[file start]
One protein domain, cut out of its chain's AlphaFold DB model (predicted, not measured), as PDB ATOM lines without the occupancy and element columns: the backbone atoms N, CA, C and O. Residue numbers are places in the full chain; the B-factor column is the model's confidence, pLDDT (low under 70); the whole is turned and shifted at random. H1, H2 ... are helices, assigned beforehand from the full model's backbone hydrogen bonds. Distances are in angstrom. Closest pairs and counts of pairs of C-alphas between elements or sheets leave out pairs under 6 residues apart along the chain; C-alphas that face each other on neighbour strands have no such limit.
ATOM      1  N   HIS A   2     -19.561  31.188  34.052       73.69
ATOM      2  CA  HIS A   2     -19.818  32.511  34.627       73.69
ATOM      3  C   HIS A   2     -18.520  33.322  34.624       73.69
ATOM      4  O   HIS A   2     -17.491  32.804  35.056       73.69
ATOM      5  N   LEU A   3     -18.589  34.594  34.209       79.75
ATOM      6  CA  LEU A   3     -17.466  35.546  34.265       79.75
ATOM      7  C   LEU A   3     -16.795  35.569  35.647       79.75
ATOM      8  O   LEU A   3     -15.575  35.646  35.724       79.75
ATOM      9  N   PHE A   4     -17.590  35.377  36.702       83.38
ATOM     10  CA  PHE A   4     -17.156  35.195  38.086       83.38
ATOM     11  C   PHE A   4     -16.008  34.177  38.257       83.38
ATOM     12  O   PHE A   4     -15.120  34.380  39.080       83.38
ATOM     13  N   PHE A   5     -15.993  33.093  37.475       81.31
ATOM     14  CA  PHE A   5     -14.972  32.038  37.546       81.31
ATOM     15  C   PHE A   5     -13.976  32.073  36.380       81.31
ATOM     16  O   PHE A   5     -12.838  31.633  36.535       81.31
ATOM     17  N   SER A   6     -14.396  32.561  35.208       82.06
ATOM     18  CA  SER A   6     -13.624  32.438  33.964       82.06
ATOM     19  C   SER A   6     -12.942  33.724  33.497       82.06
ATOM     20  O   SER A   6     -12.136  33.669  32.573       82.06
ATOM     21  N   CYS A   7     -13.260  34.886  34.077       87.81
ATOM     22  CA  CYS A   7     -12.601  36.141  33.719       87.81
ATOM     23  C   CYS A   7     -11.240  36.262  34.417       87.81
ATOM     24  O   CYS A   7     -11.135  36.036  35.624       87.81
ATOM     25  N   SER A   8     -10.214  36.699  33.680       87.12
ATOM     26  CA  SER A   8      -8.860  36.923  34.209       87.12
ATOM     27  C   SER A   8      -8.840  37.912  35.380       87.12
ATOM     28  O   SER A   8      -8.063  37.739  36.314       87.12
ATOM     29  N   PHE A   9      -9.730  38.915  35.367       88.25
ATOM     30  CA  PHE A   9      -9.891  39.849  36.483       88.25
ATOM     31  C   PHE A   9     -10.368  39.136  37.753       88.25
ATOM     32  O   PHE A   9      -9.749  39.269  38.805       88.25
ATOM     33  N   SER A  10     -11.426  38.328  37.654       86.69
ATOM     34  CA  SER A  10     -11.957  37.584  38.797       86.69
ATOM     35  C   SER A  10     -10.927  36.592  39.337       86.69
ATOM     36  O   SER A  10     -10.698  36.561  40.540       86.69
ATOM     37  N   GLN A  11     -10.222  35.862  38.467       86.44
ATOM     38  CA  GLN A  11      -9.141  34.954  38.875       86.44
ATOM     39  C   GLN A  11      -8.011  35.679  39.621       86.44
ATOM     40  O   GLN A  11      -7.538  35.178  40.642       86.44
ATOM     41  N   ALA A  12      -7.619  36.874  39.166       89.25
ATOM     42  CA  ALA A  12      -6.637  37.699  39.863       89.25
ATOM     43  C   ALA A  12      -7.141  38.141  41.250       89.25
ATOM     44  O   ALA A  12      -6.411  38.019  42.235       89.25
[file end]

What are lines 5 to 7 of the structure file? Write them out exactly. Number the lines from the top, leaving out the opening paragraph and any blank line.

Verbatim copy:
ATOM      5  N   LEU A   3     -18.589  34.594  34.209       79.75
ATOM      6  CA  LEU A   3     -17.466  35.546  34.265       79.75
ATOM      7  C   LEU A   3     -16.795  35.569  35.647       79.75